This includes physical security and logical security, where we ensure data integrity, applications, and services. The model behind zero trust is centered on the idea that organizations should not automatically trust anything inside or outside its perimeters. Instead, the model instructs security, data center, and network professionals to verify anything and everything trying to connect to its systems before granting access.

Goodbye Perimeter, Hello Contextual Security

To replace traditional perimeter-focused security architectures, leaders in the IT and business world turn to zero trust. Leveraging this type of model allows security and technology professionals to ensure that both security and access decisions are persistently and dynamically enforced based on critical criteria. This includes the person’s identity, where they’re coming in from, the device they’re using, and even granular user context variables.

Another critical point is that zero trust architecture explicitly dictates that only authorized and authenticated devices, users, and systems can access services, applications, and data. This model protects those same applications and data points from new and advanced threats on the internet in parallel.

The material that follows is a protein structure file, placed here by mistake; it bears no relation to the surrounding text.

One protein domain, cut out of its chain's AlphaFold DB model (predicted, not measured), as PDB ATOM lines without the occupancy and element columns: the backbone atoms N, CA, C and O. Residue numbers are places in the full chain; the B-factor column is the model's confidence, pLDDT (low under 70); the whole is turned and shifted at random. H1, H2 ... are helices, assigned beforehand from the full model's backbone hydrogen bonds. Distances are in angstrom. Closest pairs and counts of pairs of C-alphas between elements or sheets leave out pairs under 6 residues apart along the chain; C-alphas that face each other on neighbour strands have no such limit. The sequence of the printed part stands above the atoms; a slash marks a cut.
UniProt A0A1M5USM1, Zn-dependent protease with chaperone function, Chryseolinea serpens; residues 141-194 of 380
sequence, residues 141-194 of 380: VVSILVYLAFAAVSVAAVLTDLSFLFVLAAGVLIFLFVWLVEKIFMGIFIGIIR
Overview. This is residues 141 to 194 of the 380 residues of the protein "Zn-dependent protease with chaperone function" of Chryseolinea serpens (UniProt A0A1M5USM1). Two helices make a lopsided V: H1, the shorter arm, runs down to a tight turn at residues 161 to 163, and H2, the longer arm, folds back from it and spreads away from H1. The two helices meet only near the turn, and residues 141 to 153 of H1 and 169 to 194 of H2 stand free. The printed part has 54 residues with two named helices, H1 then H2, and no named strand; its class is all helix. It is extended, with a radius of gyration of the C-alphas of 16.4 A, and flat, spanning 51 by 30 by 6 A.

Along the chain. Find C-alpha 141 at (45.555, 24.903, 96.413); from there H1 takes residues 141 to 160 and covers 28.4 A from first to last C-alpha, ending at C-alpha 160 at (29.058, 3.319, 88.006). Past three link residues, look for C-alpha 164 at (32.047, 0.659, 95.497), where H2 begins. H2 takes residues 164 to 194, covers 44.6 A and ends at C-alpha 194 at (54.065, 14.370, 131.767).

When working with zero trust, you’re really deploying a least access principle. The architecture allows IT to offer each user or service access to particular applications and data sets. This means that security professionals no longer have to sweat it out over fears of providing too much access. This works great with customers, partners, suppliers, end-users, temporary workers, and so on because the access model can be tightly controlled and tailored around particular access criteria.

The basis of zero trust revolves around data authentication. Remember the earlier mentioned increase in video and teleconferencing solutions? The reality is that users, endpoints, email, cloud applications, and conferencing solutions have all become attack vectors and targets. With zero trust, you’re designing a model where you simply cannot trust anyone or any device. You’re reshaping the concept of a “perimeter” by adopting new levels of data protection with smarter authentication tools. This is why, as part of a zero tryst adoption process, security and IT leaders must have a very clear understanding of their applications, users, data sets, access methodologies, technology assets, and more. This needs to be understood before any zero trust architecture is deployed.